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Hauri Surname DNA Project

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All male Hauris and Haurys in Switzerland, France and Germany, and their Howery, Howry and Howrey cousins in America, theoretically should have nearly identical y chromosomes, because we almost certainly belong to the same male line, originating in Beromünster, Switzerland in the early 1300s. There hasn’t been time for many mutations in our y chromosomes. The Hauries in France, the Haurys in Poland, and the Howries in Scotland should have different y chromosomes, because they almost certainly originated independently. And, that’s what our results show.

Justin (Howery) Swanström and Fred Haury launched the Hauri yDNA project in October 2000. The results were one of the earliest validations of using genetics for genealogy, and received favorable press coverage in the Wall Street Journal. Fred and Justin matched on 12 out of 12 markers, proving that they belong to the same male lineage. Current research suggests they probably share a common male-line ancestor who lived about 1400, perhaps in Reinach, Aargau, Switzerland.

Subsequent DNA testing on scattered descendants of the family shows the main family of Hauris belongs to an isolated branch of yDNA haplogroup G2a3b1a2a, a Middle Eastern group that is rare in Europe.

The closest y-chromosome relatives of the Hauris appear to include

  • the Hierholzer family, of Hierholz, Baden-Württemberg;
  • the Krider family of Gelterkinden, Baselland, Switzerland;
  • the Lehman family of Emmenthal, Bern, Switzerland.

These families are projected to share a common male ancestor who lived about 400 BCE.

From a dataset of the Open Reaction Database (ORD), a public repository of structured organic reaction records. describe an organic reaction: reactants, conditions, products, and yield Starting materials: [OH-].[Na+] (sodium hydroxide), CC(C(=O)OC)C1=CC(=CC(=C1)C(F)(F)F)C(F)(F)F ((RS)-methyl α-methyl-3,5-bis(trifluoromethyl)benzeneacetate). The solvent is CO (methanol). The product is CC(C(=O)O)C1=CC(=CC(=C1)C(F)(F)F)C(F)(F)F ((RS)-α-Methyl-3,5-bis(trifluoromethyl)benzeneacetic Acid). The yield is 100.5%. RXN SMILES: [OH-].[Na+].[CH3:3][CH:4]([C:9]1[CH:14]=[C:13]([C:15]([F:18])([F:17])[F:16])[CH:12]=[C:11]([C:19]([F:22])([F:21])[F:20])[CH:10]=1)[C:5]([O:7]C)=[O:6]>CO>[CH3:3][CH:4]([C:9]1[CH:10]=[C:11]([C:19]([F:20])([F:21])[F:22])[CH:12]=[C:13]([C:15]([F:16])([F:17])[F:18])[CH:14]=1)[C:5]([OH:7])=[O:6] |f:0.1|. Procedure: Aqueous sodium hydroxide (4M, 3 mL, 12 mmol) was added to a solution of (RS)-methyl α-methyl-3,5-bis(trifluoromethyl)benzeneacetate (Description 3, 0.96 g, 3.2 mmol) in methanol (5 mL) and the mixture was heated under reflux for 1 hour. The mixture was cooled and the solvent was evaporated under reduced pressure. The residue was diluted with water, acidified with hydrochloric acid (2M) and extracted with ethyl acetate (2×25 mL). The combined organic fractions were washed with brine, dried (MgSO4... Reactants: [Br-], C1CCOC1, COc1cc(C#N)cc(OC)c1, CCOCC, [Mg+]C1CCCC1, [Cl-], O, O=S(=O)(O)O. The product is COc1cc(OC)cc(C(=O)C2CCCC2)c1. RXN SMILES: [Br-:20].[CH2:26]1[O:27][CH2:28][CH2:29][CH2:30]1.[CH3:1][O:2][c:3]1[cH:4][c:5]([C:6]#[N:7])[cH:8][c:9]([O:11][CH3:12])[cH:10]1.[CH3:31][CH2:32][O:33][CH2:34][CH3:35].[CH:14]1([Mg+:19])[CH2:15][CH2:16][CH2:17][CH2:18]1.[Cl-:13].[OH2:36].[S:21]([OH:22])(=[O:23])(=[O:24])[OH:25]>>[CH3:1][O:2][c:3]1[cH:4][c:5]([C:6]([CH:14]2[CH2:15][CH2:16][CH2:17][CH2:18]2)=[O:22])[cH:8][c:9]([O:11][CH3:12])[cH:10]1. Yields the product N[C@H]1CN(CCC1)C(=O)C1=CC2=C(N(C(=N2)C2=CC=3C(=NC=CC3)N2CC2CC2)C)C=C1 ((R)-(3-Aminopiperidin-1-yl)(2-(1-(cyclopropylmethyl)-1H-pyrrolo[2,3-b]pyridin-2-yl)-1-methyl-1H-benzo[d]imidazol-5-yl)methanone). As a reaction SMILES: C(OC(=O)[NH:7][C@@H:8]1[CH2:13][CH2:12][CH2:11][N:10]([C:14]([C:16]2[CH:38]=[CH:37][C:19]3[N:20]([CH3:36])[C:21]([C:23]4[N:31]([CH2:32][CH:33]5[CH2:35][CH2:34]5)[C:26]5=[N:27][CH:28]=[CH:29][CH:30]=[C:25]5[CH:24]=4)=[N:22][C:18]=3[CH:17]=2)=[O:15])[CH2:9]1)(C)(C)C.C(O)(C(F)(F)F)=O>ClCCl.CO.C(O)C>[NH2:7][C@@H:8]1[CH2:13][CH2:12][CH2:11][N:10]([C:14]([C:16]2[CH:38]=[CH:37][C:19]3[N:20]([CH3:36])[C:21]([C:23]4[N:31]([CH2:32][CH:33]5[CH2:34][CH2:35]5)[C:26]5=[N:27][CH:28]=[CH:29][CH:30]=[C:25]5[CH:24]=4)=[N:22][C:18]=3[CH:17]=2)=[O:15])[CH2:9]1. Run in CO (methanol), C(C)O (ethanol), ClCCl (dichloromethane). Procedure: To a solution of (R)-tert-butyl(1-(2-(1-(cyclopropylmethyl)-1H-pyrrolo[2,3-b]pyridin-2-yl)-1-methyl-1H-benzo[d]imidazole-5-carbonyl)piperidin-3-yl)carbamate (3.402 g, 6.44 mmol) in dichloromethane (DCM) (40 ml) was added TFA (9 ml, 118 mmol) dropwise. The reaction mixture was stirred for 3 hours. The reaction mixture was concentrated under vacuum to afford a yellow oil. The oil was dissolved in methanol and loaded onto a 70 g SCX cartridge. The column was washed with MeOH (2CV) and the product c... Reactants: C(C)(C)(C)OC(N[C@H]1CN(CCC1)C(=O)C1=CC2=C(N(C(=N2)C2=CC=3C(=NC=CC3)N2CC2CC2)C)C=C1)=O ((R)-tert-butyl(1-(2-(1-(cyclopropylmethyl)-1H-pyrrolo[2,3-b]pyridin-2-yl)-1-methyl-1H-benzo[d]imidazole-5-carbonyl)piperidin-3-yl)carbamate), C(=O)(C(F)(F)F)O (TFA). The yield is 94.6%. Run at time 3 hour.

Surnames: Hauri, Haurie, Haury, Horrie, Horry, Hourie, Houry, Howery, Howrey, Howrie, Howry

We invite interested Hauri males, of whatever spelling, to have a yDNA test and share their results with us. The Hauri yDNA project uses Family Tree DNA, which will do the test, report the results and notify us (with your permission). Family Tree DNA uses the lab of Dr. Michael Hammer at the University of Arizona, who has done pioneering work in the field of genetic genealogy. To join the project or for more information, see the link below.

  • We are looking for paternal descendants of the Swiss Hauris and German and French Haurys, including descendants of Jacob Howry of Virginia. Most Swiss and German Hauri and Haury men should have the same y chromosome. A positive match would strengthen the evidence that all branches of the Hauri family have a common ancestor.
  • We are looking for paternal descendants of Hans Howry, the 18th century Mennonite immigrant to Pennsylvania. The results will tell us how closely related the Virginia and Pennsylvania lines might be.
  • We are looking for male members of Beromünster’s historic families (Baumli, Brandstetter, Dangel, Dolder, Ernst, Estermann, Frey, Herzog, Kopp, Lüthert, Maier, Röthelin, Schlee, Schumacher, Stauffer, Suter, Troxler, Vonarburg, and Weber). Some of those families probably have a common male line but adopted different surnames in the 13th century. The results could show whether the Hauris were one of a group of local families, or whether they came from elsewhere in Switzerland or Germany.
  • We are looking for male members of the Scottish (Orcadian) Horrie, Horry, Hourie, Houry and Howrie families. The results will show whether there is a relationship with the Swiss family. The Scottish and Swiss families probably belong to entirely different male lineages.
  • We are looking for male members of the French (Béarnese) Haurie, Haury, Horry and Hourie families. The results will show whether there is a relationship with the Swiss Hauris. The French and Swiss families probably belong to entirely different male lineages.